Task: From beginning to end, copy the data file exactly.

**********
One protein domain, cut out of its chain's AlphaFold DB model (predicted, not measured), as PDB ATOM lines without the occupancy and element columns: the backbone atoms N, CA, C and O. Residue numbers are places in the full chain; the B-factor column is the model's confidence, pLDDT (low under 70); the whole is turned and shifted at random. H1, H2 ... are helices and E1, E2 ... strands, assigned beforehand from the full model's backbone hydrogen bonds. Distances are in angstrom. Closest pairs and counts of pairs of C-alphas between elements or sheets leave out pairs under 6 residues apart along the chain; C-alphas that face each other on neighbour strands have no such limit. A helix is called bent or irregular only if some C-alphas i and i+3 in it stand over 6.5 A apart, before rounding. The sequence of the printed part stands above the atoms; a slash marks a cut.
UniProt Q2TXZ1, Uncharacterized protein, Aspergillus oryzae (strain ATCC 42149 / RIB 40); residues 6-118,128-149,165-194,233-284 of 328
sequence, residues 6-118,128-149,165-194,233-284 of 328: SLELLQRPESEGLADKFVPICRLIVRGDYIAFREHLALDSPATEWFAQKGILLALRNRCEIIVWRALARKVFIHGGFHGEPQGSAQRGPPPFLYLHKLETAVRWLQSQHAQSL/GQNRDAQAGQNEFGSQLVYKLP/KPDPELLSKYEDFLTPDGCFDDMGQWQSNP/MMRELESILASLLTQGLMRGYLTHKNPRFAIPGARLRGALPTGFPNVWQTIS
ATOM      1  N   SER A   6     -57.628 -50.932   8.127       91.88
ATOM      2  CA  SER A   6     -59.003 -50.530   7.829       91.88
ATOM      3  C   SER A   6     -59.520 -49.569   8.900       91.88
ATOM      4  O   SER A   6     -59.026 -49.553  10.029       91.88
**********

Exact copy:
One protein domain, cut out of its chain's AlphaFold DB model (predicted, not measured), as PDB ATOM lines without the occupancy and element columns: the backbone atoms N, CA, C and O. Residue numbers are places in the full chain; the B-factor column is the model's confidence, pLDDT (low under 70); the whole is turned and shifted at random. H1, H2 ... are helices and E1, E2 ... strands, assigned beforehand from the full model's backbone hydrogen bonds. Distances are in angstrom. Closest pairs and counts of pairs of C-alphas between elements or sheets leave out pairs under 6 residues apart along the chain; C-alphas that face each other on neighbour strands have no such limit. A helix is called bent or irregular only if some C-alphas i and i+3 in it stand over 6.5 A apart, before rounding. The sequence of the printed part stands above the atoms; a slash marks a cut.
UniProt Q2TXZ1, Uncharacterized protein, Aspergillus oryzae (strain ATCC 42149 / RIB 40); residues 6-118,128-149,165-194,233-284 of 328
sequence, residues 6-118,128-149,165-194,233-284 of 328: SLELLQRPESEGLADKFVPICRLIVRGDYIAFREHLALDSPATEWFAQKGILLALRNRCEIIVWRALARKVFIHGGFHGEPQGSAQRGPPPFLYLHKLETAVRWLQSQHAQSL/GQNRDAQAGQNEFGSQLVYKLP/KPDPELLSKYEDFLTPDGCFDDMGQWQSNP/MMRELESILASLLTQGLMRGYLTHKNPRFAIPGARLRGALPTGFPNVWQTIS
ATOM      1  N   SER A   6     -57.628 -50.932   8.127       91.88
ATOM      2  CA  SER A   6     -59.003 -50.530   7.829       91.88
ATOM      3  C   SER A   6     -59.520 -49.569   8.900       91.88
ATOM      4  O   SER A   6     -59.026 -49.553  10.029       91.88